Saturday will mark the 19th anniversary of the massacre at the École Polytechnique in Montreal. Sadly, in the years since the massacre, we have made very little progress toward ending gender violence. Half of Canadian women experience abuse and violence in their homes, communities, workplaces and schools during their lifetime. Across the world women are overwhelmingly the victims of war, and rape is used as a weapon to break and shame women.

We must ensure that no woman, no matter where she lives, the colour of her skin or race suffers violence simply because she is a woman. Each of us has the power and responsibility to end violence against women and to create communities where women can build their lives without the threat of violence.

December 6 is not just a day to remember, it is a day to take action and to finally end violence against women.

Opposition Coalition Proposal
Statements By Members

2 p.m.

Conservative

Jim Abbott Kootenay—Columbia, BC

Mr. Speaker, the Liberal, socialist, separatist coalition is trying to impose a radical agenda on Canadians.

This is not middle-of-the-road liberalism, but an alliance of extremes. It includes NDP out of touch economic polices, as if the answer to a global economic crisis is tax hikes.

This coalition has full support from the leader of the separatist movement's most hard-line factions, Jacques Parizeau. He says the coalition is “good for a sovereign Quebec”.

We have not seen this kind of clear insight into the separatist agenda since Mr. Parizeau gave his opinions on that particular night 13 years ago when a plan to break up Canada was foiled.

Today we must stop another scheme of danger for all Canadians from coast to coast to coast. If the Leader of the Opposition truly believes in his separatist coalition pact, he should show the courage of his convictions and take it to the people.

Cluster Munitions
Statements By Members

2:05 p.m.

Liberal

Keith Martin Esquimalt—Juan de Fuca, BC

Mr. Speaker, today Canada will sign the Convention on Cluster Munitions. This is the most significant treaty of its kind since the ban on anti-personal land mines that was signed exactly 11 years ago today. The treaty, led by Canadians and NGOs from across the globe, is now saving more than 17,000 lives a year.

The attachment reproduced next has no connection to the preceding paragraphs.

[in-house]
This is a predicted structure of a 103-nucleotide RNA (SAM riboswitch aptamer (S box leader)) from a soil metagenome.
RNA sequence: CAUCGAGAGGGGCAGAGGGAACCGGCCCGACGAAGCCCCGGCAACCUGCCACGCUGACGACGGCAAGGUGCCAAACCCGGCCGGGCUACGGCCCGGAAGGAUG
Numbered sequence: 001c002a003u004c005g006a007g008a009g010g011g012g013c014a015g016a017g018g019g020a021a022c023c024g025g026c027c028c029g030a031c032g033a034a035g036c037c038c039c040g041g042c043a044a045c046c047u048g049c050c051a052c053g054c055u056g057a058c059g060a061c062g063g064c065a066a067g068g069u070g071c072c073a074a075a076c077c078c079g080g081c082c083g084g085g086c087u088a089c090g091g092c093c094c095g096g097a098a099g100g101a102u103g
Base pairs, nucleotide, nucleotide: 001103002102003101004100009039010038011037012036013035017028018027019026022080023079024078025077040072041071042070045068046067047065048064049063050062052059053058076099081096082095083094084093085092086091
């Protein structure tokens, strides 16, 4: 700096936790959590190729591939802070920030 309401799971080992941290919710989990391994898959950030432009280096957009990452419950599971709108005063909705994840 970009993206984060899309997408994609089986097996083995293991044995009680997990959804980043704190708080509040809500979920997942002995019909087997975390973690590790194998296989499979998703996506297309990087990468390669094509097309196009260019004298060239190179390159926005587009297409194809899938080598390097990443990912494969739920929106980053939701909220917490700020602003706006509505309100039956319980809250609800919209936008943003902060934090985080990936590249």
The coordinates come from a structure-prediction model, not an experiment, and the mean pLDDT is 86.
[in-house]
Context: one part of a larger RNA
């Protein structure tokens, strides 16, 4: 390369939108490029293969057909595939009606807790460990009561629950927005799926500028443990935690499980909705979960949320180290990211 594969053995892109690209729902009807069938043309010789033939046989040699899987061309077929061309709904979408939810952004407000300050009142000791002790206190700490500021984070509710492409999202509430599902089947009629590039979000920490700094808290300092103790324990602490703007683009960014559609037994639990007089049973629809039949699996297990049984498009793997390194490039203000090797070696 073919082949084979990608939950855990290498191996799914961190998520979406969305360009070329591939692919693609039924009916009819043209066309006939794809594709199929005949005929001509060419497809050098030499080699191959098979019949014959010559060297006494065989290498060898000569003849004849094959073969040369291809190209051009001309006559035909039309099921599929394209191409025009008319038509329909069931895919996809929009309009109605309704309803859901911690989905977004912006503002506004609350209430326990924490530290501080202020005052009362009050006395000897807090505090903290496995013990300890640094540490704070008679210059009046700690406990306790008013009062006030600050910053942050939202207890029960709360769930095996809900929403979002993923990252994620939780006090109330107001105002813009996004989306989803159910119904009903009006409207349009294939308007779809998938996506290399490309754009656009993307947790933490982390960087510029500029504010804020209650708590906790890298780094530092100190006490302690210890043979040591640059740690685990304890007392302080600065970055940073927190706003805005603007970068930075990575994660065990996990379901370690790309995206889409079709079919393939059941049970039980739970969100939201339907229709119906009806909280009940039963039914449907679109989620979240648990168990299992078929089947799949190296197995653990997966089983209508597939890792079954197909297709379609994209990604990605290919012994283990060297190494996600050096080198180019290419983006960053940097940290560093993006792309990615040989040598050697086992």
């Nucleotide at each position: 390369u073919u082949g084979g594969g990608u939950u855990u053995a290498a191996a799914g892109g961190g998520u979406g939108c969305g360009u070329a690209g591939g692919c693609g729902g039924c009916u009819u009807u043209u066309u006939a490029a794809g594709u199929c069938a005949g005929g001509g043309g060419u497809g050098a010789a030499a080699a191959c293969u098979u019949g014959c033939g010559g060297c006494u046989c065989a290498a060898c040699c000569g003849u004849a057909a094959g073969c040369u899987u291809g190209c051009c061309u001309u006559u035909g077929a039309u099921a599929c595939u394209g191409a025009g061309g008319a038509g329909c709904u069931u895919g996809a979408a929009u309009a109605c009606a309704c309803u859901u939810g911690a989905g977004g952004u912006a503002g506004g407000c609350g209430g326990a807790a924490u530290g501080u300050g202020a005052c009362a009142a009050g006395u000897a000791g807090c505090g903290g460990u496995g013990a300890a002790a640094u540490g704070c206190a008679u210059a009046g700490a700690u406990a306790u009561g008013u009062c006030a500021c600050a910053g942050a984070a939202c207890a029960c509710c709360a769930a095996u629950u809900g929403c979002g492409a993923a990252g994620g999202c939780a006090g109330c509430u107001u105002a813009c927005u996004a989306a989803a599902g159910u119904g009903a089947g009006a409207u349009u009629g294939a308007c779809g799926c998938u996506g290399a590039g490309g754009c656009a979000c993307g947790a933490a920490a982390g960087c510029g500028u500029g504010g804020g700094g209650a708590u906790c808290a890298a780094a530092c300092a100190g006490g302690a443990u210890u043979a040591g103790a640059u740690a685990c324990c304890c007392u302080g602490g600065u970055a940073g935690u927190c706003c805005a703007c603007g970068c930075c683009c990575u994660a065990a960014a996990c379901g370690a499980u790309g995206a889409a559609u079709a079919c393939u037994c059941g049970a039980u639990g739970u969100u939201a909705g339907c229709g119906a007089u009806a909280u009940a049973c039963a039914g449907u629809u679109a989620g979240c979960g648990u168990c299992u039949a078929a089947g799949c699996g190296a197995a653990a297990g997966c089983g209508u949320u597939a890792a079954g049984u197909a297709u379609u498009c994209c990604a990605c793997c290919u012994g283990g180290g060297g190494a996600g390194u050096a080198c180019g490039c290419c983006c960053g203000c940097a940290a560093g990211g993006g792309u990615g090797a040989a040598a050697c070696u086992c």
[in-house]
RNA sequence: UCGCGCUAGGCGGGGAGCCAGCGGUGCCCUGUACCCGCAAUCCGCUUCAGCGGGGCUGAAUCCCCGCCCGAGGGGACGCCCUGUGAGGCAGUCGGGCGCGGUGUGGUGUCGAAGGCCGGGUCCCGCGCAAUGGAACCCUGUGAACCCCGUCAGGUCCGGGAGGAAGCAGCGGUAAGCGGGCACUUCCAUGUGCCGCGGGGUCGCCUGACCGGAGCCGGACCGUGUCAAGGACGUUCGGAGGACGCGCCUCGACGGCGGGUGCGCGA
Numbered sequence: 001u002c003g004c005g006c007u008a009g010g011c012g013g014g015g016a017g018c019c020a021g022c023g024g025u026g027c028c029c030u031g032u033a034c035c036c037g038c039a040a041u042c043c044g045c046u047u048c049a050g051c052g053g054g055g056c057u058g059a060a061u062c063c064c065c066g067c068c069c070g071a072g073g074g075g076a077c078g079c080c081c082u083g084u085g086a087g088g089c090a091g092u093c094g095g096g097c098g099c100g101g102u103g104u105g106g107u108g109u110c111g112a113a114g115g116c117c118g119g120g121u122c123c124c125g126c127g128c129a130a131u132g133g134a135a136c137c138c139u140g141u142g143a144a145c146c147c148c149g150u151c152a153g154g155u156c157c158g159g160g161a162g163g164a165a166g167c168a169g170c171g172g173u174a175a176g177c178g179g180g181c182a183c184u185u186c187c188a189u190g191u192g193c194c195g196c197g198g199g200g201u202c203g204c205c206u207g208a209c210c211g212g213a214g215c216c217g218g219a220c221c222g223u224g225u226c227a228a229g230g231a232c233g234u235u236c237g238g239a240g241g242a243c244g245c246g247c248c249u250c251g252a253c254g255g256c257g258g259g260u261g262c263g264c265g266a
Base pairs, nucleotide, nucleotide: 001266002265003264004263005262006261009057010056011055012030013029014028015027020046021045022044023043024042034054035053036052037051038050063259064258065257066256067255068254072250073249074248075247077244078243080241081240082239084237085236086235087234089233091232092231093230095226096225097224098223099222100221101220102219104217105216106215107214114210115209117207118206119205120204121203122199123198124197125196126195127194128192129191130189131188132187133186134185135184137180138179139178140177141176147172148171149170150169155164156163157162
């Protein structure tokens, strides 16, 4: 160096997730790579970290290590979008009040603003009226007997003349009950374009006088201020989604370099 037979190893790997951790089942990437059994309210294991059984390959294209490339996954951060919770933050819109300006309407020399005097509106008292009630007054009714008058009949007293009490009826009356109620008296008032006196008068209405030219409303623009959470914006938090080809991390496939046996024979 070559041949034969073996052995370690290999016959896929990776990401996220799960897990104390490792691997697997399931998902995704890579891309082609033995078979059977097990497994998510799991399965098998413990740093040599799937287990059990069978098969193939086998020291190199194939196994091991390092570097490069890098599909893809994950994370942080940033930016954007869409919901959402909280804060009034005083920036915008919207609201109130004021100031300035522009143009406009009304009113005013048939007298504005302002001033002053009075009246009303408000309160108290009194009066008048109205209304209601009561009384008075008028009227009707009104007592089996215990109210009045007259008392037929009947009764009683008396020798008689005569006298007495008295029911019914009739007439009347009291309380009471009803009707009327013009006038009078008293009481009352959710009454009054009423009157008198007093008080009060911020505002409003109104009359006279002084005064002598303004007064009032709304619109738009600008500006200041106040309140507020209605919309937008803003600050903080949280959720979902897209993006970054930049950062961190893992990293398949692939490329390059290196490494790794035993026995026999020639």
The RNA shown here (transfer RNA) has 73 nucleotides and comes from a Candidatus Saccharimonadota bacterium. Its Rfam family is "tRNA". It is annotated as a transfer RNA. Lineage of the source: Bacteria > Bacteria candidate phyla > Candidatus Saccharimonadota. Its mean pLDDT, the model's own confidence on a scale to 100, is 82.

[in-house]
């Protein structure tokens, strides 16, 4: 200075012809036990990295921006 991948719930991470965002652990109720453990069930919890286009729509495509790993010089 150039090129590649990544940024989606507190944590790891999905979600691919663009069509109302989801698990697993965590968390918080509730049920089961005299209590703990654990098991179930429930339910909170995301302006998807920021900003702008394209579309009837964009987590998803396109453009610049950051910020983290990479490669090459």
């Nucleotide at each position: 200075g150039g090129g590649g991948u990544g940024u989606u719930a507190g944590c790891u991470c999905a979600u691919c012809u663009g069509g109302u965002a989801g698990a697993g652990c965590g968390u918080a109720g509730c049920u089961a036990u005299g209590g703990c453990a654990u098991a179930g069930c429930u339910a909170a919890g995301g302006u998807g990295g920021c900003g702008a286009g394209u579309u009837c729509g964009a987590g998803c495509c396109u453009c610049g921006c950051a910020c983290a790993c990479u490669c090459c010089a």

While our government has been a laggard on this issue, it has finally come to the table to address this tragic situation. However, it still has not articulated a plan of action to fulfill our commitments to the treaty.

Canadian and international humanitarian mine action organizations have been bravely clearing land mines and cluster bombs to provide safety, security and prosperity to communities affected by these terrible weapons for many years. Cluster munitions are indiscriminate, they primarily kill civilians and destroy a nation's ability to get back on its feet after being war ravaged.

We in the Liberal Party call upon the Conservative government to present a plan of action that will back up our signature to remove the scourge of cluster munitions from our world forever.

Leader of the Liberal Party of Canada
Statements By Members

2:05 p.m.

Conservative

Royal Galipeau Ottawa—Orléans, ON

Mr. Speaker, a decade ago he was brought to Ottawa to save Canada. Now, due to political expediency and his impending demise as leader of the Liberal Party, he has made it his mission to destroy Canada and the province of Quebec.

Not only has he made a pact with the secessionists—whose sole goal is to weaken Canada—but he has also turned his back on the remains of his reputation as a defender of Canadian unity.

Why does the leader of the Liberal Party no longer believe in Canadian unity and a proud and strong Quebec within a united and vibrant Canada?